Tom Polak, pastor of Cornerstone Christian Fellowship, participated in Crossover both times the SBC came to Indianapolis recently — 2004 and 2008. In the area surrounding his church dozens were saved in 2008. Between fifteen and twenty of those were homeless people who still attend Cornerstone regularly.

Yet Crossover's results are far more than numbers on a page to Polak. They are people he has grown to love.

For example, Robert was a former gang ring leader who was saved at Crossover 2008. Cornerstone baptized him, and he remains active in the congregation.

"It was really quite a testimony for the downtown community that this particular person with his background and so forth would get saved and would be baptized," Polak said. "Robert continues to be a church member at our church, and he is very instrumental in the street witnessing that we now do."

That street witnessing ministry was fueled by encouragement from Crossover. The fourth Saturday of each month, Cornerstone members fan out across downtown to share the Gospel.

Crossover "helped us to have an attitude of, 'We need to go out after people,' rather than this 'Y'all come' attitude," Polak said. "We were willing to go out where people are and share the Gospel with them. That was very helpful."


In 2007, Crossover San Antonio helped start four house churches and one traditional church. Those congregations have multiplied over the past three years, and today some of the people saved at Crossover are among the leaders in an area-wide house church movement.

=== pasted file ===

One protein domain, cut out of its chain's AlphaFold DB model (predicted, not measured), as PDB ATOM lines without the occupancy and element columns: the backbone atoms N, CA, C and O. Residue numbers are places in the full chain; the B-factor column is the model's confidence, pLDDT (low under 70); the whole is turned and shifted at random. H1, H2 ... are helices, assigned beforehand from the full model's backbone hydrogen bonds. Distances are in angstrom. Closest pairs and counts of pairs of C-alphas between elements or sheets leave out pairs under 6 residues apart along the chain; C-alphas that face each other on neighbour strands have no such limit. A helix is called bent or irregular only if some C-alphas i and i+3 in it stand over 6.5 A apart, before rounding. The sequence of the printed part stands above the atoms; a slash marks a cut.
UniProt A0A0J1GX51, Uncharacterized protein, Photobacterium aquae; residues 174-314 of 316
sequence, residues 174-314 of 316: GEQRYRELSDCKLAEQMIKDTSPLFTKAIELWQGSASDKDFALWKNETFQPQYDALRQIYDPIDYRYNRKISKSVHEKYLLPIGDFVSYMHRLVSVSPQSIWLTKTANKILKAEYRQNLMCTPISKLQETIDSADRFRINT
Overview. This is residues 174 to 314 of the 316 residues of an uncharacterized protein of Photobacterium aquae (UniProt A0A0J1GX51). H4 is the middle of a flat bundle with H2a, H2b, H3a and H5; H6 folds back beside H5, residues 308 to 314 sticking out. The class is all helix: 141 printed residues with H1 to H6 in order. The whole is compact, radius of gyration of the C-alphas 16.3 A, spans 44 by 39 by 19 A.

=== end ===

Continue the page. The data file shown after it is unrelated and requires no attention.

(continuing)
"Right now in San Antonio, we've got seventy house churches," said Roland Lopez, consultant for church planting, evangelism, and discipleship at the San Antonio Baptist Association. "At that time three years ago in 2007 we didn't have that many. But we've added to that."

Lopez vividly remembers two lives that were changed during Crossover — because he led them to Christ.

Three teenage girls had come to San Antonio from Edinburg, Texas, to go bar hopping in rebellion against their parents. Lacking money for food, they came to an evangelistic international festival for a free meal. When Lopez struck up a conversation with them, two committed their lives to Jesus and agreed to call their parents to let them know they were safe.

"Two of the young ladies did return (to their parents)," he said. "And after about two or three months I did learn that they were engaged in an evangelical congregation in Edinburg, Texas. That was one of the highlights of the Crossover for me."

Among San Antonio churches, Crossover left an enduring boldness to share the Gospel that was not present before 2007, according to Lopez


Though last year's Crossover in Louisville is still too recent to gage enduring fruit, coordinator Charles Barnes identified at least four churches that began in conjunction with the effort and are still functioning.

"Our target was to plant over the next two or three years — and not just start and see them die — our goal was to plant at least eight churches that would be able to be sustainable churches," Barnes said.

Crossover Louisville's most important effect to date has been awakening churches in the local association, the Long Run Baptist Association, to the need for Christ in their community, he said.

"I think the most important thing that Crossover did for us in the metropolitan area was to energize the churches of the Long Run Association," Barnes said. "There are about 145 churches and twenty missions. I think it raised the level of awareness considerably as to the lostness in the metropolitan area and the fact that we all needed to be more evangelistic."


On the heels of these successes, Southern Baptists will converge on Orlando in June with the expectation that more souls will be impacted. Indeed, twenty years in the future others like Sandy Excell may well recount how a knock at their door changed life forever.